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Generally, it is very difficult for grandparents to win a lawsuit seeking possession of or access to their grandchildren. However, it is much more possible for grandparents to win a lawsuit seeking custody of their grandchildren. In order to do so, grandparents must prove they have standing to bring a lawsuit.
Can a grandparent file an original suit affecting grandchildren?
Yes, provided that the grandparent has standing under Texas Family Code §102.003(a). Usually, a grandparent may have standing either as (1) a guardian of the person or the estate of the child; (2) a person who had has actual care, control, and possession of the child for at least six months ending not more than ninety days preceding the date of filing of the petition, or (3) a person with whom the child and the child’s guardian, managing conservator, or parent have resided for at least six months ending not more than ninety days before the date of filing of the petition, if the child’s guardian, managing conservator, or parent is deceased at the time the petition is filed.
How is the time computed?
In determining the time necessary for standing, the court may not require that the time be continuous and uninterrupted but shall consider the child’s principal residence during the relevant time preceding the date of filing of the petition. “Principal residence” means (1) a fixed place of abode, (2) occupied consistently over a substantial period of time, (3) that is permanent rather than temporary.
What is “actual control”?
“Actual control” of a child means the actual power or authority to guide or manage or the actual directing or restricting of the child as opposed to the legal or constructive power or authority to do so.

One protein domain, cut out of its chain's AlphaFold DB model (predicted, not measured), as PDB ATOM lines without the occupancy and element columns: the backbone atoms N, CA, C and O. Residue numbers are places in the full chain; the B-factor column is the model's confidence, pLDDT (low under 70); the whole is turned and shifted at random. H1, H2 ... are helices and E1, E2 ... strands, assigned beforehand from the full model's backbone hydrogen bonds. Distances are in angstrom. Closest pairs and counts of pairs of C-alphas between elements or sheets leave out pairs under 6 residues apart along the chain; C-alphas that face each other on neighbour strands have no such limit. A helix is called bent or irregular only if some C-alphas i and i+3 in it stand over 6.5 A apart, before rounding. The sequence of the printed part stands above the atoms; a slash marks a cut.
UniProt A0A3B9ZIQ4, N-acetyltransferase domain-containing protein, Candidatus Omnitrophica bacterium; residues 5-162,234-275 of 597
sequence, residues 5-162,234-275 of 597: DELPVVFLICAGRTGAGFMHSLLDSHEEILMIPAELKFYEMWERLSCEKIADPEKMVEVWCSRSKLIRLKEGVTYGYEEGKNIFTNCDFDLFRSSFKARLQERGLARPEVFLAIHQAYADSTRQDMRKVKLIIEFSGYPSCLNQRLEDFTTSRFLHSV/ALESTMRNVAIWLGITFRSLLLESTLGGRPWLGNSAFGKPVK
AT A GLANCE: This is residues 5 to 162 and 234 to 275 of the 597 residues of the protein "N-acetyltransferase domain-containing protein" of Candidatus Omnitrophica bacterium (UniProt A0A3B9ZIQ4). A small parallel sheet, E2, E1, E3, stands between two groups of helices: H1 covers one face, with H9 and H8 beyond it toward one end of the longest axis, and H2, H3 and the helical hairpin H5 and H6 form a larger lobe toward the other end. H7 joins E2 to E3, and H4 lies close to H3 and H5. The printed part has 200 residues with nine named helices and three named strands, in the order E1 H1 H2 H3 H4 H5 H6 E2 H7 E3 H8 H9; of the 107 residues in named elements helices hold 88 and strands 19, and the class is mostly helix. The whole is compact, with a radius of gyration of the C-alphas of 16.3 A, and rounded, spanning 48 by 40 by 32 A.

When does a grandparent not get standing?
Grandparents cannot get standing (1) from temporary visits that depend on the parent’s consent; (2) under §102.003(9) if one of the child’s parents also resides with the grandparents and that parent is also caring for the child during the requisite period; (3) unless they provide proof that appointment of a parent as a managing conservator would significantly impair the child’s physical health or emotional development. Even if a nonparent resides with the parent and assists with the care of the child, unless the nonparent can prove that the parent failed to adequately care for the child or has abdicated his or her parental responsibilities, the nonparent cannot establish standing.
Are there presumptions against a grandparent?
Yes. The first presumption is that both parents should be appointed as joint managing conservators or a parent should be named as a sole managing conservator over others. The second presumption is that the appointment of both parents as joint managing conservators is in the best interest of the child.
Can the presumptions be rebutted?
Yes. The first presumption may be rebutted if the court finds that the parent has voluntarily relinquished actual care, control, and possession of the child to a nonparent, a licensed child-placing agency, or an authorized agency for a period of one year or more, a portion of which was within 90 days preceding the date of intervention in or filing of the lawsuit, and that the appointment of the nonparent or agency as managing conservator is in the best interest of the child.
The second presumption may be rebutted if there is a finding by the court of a history of family violence involving the child’s parents or there is credible evidence of a history or pattern of past or present child neglect or physical or sexual abuse by that parent directed against the other parent, a spouse, or a child.
Can a parent designate a grandparent as a conservator?
Yes. A parent may designate a grandparent or other nonparent to serve as managing conservator in an unrevoked or irrevocable affidavit of relinquishment of parental rights executed in accordance with the terms of Family Code chapter 161. The court shall appoint that person unless it finds that it would not be in the best interest of the child to do so.